Sen. Jeff Brandes took to the Internet to extol Uber and other hired car services – one week after his failed effort to open up the Florida market to them.
Brandes, a St. Petersburg Republican, appeared on “The Bottom Line,” a Web-based, public-affairs interview series from the Florida Chamber of Commerce. His 5-minute interview was posted Tuesday.
“Unfortunately, over the years, there have been onerous regulations put on at the local level that prohibits these technologies from entering the market,” he said, mentioning Tampa’s required $50 minimum for a chauffeured ride.
“We shouldn’t be setting minimum prices,” Brandes said. “We should let the free market determine how people want to choose their transit options. It is the future of transportation.”
His amendment to the Senate’s omnibus transportation bill last week drew several irate speakers to the stand – even after he assured the crowd he was withdrawing the language.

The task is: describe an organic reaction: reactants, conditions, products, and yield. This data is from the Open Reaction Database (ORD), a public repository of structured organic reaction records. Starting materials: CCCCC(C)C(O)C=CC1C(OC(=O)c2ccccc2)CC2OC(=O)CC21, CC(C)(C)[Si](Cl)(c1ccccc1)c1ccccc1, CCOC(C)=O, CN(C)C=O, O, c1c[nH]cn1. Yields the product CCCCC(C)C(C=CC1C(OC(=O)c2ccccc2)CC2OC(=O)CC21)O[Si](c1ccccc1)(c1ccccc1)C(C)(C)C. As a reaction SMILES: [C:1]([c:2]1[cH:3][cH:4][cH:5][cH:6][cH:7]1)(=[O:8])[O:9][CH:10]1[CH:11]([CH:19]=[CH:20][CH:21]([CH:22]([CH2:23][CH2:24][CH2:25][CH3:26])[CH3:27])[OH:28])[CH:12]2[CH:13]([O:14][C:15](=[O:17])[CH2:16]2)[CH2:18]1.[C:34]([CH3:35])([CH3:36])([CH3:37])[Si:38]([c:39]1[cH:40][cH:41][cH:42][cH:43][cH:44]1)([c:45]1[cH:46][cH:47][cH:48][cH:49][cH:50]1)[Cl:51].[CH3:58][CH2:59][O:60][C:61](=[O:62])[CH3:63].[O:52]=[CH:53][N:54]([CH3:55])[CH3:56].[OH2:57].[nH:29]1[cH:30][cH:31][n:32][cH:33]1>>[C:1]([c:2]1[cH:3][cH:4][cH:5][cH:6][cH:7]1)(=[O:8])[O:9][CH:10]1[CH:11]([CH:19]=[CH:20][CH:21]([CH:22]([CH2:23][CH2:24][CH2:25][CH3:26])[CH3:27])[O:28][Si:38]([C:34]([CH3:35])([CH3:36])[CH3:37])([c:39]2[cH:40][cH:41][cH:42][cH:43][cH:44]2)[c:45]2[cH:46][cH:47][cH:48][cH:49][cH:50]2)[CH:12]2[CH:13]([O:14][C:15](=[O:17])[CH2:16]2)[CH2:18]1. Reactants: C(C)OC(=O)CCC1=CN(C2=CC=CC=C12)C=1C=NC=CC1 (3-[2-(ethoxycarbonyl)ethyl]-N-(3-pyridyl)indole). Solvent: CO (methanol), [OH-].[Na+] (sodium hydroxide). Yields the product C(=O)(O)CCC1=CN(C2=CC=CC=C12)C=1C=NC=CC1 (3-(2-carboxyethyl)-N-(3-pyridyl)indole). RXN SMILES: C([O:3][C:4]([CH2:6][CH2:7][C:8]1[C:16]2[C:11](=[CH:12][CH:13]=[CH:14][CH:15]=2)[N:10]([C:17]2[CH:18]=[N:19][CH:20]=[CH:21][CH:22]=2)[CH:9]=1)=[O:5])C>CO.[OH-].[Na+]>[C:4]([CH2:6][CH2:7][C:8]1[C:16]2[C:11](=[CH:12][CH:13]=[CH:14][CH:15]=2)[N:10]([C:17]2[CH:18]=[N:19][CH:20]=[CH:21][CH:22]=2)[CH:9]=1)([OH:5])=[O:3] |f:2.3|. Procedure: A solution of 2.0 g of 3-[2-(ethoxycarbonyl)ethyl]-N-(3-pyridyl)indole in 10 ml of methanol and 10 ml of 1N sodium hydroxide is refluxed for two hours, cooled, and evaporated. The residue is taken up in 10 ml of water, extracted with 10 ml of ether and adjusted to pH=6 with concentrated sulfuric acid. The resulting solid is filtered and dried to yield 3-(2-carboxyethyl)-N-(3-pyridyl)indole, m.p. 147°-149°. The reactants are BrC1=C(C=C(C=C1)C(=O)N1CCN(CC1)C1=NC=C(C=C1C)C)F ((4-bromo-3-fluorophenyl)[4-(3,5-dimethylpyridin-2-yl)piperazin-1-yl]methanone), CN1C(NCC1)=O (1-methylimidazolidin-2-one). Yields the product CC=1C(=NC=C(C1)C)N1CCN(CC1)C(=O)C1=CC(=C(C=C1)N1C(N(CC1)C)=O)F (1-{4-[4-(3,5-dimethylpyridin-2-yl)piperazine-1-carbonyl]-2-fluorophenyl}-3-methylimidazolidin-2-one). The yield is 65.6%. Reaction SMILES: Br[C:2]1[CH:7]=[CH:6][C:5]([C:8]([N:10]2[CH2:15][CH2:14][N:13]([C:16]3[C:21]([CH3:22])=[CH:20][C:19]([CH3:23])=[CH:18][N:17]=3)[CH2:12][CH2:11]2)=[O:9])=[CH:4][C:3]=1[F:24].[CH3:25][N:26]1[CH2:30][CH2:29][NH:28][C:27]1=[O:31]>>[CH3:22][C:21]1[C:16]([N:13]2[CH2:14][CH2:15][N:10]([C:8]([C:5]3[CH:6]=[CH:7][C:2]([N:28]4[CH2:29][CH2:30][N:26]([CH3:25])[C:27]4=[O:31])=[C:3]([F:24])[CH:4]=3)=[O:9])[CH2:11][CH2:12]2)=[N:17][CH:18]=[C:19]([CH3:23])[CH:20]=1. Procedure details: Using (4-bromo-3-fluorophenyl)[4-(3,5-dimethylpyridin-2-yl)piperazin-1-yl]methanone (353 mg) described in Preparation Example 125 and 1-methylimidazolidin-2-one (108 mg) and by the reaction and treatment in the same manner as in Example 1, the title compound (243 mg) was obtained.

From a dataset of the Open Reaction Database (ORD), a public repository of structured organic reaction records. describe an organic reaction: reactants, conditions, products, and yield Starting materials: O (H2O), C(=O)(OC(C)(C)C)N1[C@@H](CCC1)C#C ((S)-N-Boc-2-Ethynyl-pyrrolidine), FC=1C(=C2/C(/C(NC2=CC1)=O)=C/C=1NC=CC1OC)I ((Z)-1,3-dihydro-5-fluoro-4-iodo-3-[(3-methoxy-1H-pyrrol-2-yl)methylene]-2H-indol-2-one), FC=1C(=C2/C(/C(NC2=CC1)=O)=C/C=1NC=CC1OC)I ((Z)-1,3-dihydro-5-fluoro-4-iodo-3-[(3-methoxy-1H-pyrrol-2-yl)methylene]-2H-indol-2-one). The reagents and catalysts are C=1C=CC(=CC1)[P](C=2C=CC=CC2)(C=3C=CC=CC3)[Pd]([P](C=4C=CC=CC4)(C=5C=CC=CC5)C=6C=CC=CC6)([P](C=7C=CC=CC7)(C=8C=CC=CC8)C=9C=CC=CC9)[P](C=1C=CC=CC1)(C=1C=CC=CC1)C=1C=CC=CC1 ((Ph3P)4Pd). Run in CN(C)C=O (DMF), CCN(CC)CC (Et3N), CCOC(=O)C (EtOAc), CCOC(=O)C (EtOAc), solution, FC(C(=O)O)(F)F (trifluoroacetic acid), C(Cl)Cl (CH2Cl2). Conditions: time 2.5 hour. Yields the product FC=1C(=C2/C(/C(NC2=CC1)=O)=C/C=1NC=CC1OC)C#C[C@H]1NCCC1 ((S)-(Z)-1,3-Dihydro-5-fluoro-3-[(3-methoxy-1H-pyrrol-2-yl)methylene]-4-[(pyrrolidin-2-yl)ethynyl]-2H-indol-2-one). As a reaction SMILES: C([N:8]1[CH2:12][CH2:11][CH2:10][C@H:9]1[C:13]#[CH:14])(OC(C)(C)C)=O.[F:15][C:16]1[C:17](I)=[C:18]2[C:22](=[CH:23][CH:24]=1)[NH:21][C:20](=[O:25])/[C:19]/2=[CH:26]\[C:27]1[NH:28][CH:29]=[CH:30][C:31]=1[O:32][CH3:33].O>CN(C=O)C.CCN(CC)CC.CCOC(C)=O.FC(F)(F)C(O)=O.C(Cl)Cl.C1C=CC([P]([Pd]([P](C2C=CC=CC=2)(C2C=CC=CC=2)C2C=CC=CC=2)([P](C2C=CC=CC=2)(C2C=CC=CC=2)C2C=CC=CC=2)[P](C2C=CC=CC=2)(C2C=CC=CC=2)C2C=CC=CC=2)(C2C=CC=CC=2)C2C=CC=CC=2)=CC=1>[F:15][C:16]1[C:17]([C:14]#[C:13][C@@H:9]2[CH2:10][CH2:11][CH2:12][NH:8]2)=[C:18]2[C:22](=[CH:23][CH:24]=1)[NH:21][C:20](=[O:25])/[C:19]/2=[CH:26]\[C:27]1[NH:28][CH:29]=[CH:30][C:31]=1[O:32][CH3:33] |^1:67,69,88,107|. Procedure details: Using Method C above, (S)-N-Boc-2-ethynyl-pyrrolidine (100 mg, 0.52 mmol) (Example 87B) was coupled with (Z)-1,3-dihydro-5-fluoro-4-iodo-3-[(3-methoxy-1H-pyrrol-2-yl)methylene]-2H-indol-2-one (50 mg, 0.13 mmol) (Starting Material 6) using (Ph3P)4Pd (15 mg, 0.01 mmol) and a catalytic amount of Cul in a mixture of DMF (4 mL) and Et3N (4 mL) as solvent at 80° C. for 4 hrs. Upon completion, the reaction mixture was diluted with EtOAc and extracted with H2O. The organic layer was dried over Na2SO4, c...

The wording was friendly to app-based hired-car services like Uber, Lyft and Sidecar. In particular, Uber operates in Jacksonville but wants to be in Miami, Tampa or Orlando, where it can’t break in.
“Being out in front of the taxi industry, putting a bull’s-eye on our back, has not been easy,” Uber chief executive Travis Kalanick told Bloomberg Businessweek earlier this year.
The start-ups say local authorities are captured by the taxi and limo lobby and are confounding their business model with 20th-century regulations.
The established car services say Uber and others should play by the same rules as everybody else.
“Business travelers get off a plane, they step foot in Florida airports, they open up their smartphones to the Uber app, press a button and they say, ‘no cars available,’” he said.
“If I was a business traveler, I would go, ‘what kind of backwater doesn’t have Uber or these other applications?’” Brandes added. “Let’s bring Florida into the 21st century.”